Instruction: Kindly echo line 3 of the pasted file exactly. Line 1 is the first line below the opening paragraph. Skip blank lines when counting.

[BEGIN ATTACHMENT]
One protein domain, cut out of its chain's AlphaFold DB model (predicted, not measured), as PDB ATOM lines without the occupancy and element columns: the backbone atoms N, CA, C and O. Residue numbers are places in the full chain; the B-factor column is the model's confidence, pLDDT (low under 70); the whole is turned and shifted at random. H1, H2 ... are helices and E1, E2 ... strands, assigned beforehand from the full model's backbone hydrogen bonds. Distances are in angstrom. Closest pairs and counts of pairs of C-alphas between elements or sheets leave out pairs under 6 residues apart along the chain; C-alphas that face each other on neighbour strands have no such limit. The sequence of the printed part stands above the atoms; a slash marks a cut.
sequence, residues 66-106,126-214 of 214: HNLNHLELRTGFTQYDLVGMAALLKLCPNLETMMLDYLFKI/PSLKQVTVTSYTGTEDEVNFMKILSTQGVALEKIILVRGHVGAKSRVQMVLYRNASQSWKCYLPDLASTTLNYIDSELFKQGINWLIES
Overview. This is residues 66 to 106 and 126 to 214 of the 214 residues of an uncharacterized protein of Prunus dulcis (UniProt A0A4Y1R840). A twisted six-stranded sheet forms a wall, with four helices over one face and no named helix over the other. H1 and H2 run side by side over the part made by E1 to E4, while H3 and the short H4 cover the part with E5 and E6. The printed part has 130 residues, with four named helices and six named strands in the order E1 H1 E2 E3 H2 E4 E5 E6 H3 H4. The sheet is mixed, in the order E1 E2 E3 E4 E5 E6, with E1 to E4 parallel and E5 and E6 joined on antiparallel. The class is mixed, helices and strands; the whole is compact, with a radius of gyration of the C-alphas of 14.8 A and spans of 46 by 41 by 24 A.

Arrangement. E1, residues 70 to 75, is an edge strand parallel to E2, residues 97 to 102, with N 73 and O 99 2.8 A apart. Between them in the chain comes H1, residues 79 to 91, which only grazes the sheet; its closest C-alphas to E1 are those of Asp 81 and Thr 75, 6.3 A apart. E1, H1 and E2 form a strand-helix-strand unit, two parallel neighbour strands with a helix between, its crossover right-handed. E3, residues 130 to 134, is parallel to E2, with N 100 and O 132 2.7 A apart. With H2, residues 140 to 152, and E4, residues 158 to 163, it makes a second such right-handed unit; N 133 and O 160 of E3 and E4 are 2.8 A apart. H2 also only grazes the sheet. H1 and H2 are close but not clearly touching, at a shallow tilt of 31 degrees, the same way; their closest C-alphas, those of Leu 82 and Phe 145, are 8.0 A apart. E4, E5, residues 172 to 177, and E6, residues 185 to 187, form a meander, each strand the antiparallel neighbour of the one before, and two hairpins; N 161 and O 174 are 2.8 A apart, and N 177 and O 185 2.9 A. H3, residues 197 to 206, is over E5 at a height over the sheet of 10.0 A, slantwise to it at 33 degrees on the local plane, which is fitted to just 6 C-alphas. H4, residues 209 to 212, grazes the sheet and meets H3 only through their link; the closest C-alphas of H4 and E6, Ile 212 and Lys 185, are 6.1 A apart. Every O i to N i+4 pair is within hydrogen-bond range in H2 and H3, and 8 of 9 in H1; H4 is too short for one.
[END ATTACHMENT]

Arrangement. E1, residues 70 to 75, is an edge strand parallel to E2, residues 97 to 102, with N 73 and O 99 2.8 A apart. Between them in the chain comes H1, residues 79 to 91, which only grazes the sheet; its closest C-alphas to E1 are those of Asp 81 and Thr 75, 6.3 A apart. E1, H1 and E2 form a strand-helix-strand unit, two parallel neighbour strands with a helix between, its crossover right-handed. E3, residues 130 to 134, is parallel to E2, with N 100 and O 132 2.7 A apart. With H2, residues 140 to 152, and E4, residues 158 to 163, it makes a second such right-handed unit; N 133 and O 160 of E3 and E4 are 2.8 A apart. H2 also only grazes the sheet. H1 and H2 are close but not clearly touching, at a shallow tilt of 31 degrees, the same way; their closest C-alphas, those of Leu 82 and Phe 145, are 8.0 A apart. E4, E5, residues 172 to 177, and E6, residues 185 to 187, form a meander, each strand the antiparallel neighbour of the one before, and two hairpins; N 161 and O 174 are 2.8 A apart, and N 177 and O 185 2.9 A. H3, residues 197 to 206, is over E5 at a height over the sheet of 10.0 A, slantwise to it at 33 degrees on the local plane, which is fitted to just 6 C-alphas. H4, residues 209 to 212, grazes the sheet and meets H3 only through their link; the closest C-alphas of H4 and E6, Ile 212 and Lys 185, are 6.1 A apart. Every O i to N i+4 pair is within hydrogen-bond range in H2 and H3, and 8 of 9 in H1; H4 is too short for one.